Day 2 of the Tokyo Filmex festival.
When I was looking over the Filmex catalogue trying to decide what to see, I realized I had probably never seen a Malaysian film, and opted to see A Year Without A Summer today. The screening was held in a big hall at Tokyo International Forum, which was about 90% full, but I had the impression that I was the only person in the hall who was awake for the entire running time. I quite liked this film, but I can understand while the people around me nodded off—it is very slowly paced. It is also very quiet, as they only music is one short scene when a woman puts on a record and there are long stretches with no dialogue.
The story opens with a man returning to his home village on a remote island, which he left many years earlier before becoming a famous singer. He is greeted by his old friend who has since married a school teacher. After dinner, the three go out for walk on the beach, and then hop in a small boat for late night fishing. The married man boasts that his wife can hold her breath for three minutes, and to prove it she hops in the water. The camera continues to run for the full three minutes. When she comes up, the singer goes down for a try. He never resurfaces. A series of long flashbacks show the two men as boys struggling in abject poverty in the village, and the events that led to one of them leaving to seek fame and fortune. In an interesting take on the nature of memory, the flashbacks are all brightly lit and in sharp focus, while the scene set in the present have an unreal quality.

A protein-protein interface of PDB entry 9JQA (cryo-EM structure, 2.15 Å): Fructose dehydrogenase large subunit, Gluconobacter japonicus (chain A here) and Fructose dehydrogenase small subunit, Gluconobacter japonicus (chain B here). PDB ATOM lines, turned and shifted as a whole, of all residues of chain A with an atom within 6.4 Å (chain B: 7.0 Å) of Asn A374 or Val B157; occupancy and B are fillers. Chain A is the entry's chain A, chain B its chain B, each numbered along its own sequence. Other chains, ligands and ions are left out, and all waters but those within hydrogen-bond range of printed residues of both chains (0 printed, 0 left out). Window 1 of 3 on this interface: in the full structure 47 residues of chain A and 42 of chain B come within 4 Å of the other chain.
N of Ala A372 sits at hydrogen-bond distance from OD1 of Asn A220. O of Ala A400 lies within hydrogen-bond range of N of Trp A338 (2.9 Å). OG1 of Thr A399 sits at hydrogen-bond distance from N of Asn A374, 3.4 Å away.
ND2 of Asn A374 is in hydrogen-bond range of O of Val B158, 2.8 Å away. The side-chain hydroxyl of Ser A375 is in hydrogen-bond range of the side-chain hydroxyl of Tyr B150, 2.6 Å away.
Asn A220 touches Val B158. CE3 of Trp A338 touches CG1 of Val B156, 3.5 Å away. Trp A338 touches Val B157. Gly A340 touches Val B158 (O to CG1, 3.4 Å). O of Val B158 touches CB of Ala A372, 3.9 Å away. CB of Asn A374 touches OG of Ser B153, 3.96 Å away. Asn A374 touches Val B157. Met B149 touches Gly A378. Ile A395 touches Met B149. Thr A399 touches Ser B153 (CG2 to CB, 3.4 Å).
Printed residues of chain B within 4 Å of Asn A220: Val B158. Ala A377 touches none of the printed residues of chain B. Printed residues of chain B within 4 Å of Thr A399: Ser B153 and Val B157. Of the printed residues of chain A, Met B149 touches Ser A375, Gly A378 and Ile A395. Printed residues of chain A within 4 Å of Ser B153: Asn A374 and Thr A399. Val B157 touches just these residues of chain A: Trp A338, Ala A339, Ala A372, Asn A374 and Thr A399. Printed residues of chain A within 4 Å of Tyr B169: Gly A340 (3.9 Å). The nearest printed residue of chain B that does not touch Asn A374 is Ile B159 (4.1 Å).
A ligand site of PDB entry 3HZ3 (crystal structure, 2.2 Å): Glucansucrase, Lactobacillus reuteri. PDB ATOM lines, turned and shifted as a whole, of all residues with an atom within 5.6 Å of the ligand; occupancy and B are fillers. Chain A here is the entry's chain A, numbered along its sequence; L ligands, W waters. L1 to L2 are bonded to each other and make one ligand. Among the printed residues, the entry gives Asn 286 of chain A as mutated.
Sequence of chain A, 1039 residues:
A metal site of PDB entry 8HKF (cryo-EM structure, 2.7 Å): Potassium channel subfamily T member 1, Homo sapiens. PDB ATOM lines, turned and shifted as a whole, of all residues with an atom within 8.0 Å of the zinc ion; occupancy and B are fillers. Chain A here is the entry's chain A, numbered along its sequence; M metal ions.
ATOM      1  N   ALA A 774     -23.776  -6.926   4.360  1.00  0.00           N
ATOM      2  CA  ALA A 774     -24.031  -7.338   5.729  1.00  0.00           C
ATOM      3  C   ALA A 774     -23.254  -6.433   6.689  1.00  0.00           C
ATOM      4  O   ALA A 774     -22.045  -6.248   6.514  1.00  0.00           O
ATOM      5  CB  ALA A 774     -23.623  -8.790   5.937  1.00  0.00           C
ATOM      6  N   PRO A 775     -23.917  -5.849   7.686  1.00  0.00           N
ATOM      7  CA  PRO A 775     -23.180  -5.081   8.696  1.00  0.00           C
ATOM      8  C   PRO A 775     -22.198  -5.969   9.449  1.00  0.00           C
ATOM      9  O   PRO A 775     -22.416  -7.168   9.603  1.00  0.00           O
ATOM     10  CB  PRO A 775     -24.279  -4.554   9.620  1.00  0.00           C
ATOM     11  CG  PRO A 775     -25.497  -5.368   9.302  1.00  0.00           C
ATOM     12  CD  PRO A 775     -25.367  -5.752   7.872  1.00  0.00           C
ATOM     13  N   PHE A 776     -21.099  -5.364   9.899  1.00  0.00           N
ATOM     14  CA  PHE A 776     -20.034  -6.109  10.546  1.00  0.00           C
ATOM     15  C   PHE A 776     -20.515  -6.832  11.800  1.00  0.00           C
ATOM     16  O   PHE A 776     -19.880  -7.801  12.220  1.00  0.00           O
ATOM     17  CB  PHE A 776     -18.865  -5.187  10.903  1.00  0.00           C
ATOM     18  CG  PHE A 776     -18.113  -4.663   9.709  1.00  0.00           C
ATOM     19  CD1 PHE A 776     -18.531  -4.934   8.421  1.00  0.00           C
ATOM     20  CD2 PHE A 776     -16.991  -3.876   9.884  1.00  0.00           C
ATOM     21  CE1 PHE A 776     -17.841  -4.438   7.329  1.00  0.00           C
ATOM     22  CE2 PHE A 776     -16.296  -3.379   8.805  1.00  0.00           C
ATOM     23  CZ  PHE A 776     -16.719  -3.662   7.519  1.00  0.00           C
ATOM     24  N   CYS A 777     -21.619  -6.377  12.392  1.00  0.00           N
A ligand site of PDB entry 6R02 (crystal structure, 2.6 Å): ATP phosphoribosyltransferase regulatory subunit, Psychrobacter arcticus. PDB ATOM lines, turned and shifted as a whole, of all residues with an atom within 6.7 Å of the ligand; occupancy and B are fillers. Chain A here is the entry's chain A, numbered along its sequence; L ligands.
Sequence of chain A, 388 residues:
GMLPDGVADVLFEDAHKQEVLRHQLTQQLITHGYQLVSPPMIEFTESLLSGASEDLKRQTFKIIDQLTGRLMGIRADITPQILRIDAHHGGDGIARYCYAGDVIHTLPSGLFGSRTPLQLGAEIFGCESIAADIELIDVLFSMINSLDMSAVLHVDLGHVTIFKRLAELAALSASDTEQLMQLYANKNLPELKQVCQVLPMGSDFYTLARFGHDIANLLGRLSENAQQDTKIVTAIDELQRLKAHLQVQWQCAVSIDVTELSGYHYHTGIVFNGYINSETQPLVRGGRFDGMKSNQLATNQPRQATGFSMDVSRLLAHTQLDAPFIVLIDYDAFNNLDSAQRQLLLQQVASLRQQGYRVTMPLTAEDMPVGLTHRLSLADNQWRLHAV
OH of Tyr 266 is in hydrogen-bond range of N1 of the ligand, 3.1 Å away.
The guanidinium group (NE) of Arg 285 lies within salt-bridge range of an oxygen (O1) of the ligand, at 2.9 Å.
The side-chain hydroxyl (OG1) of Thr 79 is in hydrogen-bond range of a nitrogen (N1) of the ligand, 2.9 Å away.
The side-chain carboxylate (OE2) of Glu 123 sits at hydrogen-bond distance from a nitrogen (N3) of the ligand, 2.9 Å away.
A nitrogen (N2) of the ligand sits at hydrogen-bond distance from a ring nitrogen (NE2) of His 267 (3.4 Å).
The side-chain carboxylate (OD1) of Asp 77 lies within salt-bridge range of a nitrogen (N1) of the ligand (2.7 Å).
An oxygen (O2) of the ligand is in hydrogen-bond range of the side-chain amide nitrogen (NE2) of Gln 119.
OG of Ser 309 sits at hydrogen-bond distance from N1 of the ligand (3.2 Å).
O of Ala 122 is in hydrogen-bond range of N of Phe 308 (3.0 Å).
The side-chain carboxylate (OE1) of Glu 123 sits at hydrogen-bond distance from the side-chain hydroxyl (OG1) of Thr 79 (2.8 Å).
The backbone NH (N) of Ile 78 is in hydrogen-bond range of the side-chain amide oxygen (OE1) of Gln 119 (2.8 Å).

The sound designer for the film was present at the screening and had interesting things to say about film funding in Malaysia. There are four main languages in the country—Malay, Chinese, Tamil and English, as well as over 100 minor languages, and many Malaysians will not speak two sentences without mixing at least two sentences. However, the government only provides funding for films that are completely in Malay, which is the case with this film.